My time in Mawlamyine has been very valuable for me as a young educator. I’m always learning something new about the teaching and learning process and the strengths and weaknesses in my teaching. Some people have asked, since I had a chance to work with a very diverse group of students (and teachers), how did I approach my classes? After all, it is not easy to teach when there is linguistic and cultural diversity in the classroom. Although this is not meant to be an exhaustive list, these are typical components of my classes:
As exam week slowly came to an end, I sat down with the three Mawlamyine exchange students who visited Fort Wayne and four of my students from the postgrad/ honors class for a conversation on their life as a university student and as a citizen of Mawlamyine. I hope this excerpt from our delightful and thought-provoking dialogue will give citizens of Fort Wayne a glimpse into the lives of young people in our Friendship City:
February and March have been very busy months for Fort Wayne Sister Cities, IPFW, and Mawlamyine University. Just as how this is the first time that Fort Wayne Sister Cities is conducting an English language teacher program, this is also the first time that Fort Wayne Sister Cities and IPFW are conducting a student exchange program with Mawlamyine University. Five students and one professor from Mawlamyine University spent three weeks in Fort Wayne in February. For the first two weeks of March, three IPFW students, Meghan, Htaik, and Yin, 2 professors, Dr. Chad Thompson and Dr. Hao Sun, and award-winning author Ms. Helen Frost visited Mawlamyine. At the heart of all of our travels are warm conversations and deep appreciation for the hospitality and care that we received from Mawlamyine University.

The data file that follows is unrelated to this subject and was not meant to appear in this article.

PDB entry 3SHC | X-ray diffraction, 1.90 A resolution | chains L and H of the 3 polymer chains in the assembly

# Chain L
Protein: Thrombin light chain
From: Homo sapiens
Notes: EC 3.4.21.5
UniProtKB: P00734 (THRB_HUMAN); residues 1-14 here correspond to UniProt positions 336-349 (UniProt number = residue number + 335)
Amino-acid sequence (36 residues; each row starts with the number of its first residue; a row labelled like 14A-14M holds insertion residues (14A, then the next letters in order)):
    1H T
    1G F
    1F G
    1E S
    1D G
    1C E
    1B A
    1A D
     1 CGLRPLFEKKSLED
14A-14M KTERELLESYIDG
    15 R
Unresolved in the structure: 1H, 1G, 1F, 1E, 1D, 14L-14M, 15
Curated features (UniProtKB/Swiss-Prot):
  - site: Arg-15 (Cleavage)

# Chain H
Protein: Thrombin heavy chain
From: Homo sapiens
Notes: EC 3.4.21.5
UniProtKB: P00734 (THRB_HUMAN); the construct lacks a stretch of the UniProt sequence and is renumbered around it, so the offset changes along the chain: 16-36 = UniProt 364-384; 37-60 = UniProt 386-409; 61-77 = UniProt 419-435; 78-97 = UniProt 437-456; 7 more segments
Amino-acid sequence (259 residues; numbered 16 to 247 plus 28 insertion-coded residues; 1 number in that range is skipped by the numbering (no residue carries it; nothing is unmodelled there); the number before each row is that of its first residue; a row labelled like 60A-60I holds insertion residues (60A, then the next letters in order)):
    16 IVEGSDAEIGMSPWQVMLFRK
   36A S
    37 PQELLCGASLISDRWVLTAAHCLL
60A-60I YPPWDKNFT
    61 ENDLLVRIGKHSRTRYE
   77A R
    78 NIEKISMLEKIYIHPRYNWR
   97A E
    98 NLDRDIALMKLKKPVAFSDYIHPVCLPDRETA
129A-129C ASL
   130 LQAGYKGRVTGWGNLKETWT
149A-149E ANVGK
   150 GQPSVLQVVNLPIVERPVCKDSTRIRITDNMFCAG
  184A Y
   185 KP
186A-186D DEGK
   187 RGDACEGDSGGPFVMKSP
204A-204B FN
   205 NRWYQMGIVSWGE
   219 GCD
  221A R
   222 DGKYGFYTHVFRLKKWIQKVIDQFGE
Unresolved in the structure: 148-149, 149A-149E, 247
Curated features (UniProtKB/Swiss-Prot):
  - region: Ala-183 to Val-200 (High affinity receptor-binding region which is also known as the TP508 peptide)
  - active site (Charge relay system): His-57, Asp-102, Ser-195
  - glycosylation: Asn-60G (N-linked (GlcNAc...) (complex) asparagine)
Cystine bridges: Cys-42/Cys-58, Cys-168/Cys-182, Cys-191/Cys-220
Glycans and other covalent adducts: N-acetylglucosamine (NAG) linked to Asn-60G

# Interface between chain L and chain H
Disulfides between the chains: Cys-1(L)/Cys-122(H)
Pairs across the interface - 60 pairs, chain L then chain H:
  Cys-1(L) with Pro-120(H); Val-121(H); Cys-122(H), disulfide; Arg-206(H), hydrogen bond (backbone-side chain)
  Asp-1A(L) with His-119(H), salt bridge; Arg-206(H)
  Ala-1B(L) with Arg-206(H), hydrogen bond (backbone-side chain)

During my graduate studies at the University of Pennsylvania (Penn GSE), I examined the relationship between teacher-centered and learner-centered pedagogy in Southeast Asia. This topic has always interested me because I grew up in the Philippines where ‘teacher-centered’ pedagogy was more common. Then when I moved to the U.S., I experienced more ‘learner-centered’ approaches. At that time, the different teaching methods and teacher-student dynamics baffled me. Over the years, however, I’ve grown to appreciate the spectrum of teaching philosophies, principles, and approaches. What I love about my time at Mawlamyine University is the fact that I am able to use all of what I have learned and experienced so far and engage with the interplay between theory and practice.
Htamané is held during Tabodwe, the eleventh month of the Burmese calendar. Men collaborate to make sticky rice, which is to be offered first to Buddha and monasteries, and then to family, friends, and neighbors. On February 16, each department from the university competed to produce the most delicious sticky rice. Students and faculty arrived early (about 6 or 6:30 a.m.) to prepare for this annual competition. Unlike the sticky rice found in other Southeast Asian countries, the sticky rice in Burma is made with peanuts, coconuts, sesame seed, ginger, peanut oil, and of course, white rice.
Mingalabar! Greetings from sunny Mawlamyine, Myanmar. It has been about two weeks since I arrived in Mawlamyine. I traveled with members of the Fort Wayne Sister Cities Mawlamyine committee to discuss and conduct our first ESL teacher program. Fort Wayne, Indiana is the first U.S. city to have a Friendship City relationship with a city in Myanmar. [Click here for more info on our Friendship City agreement.]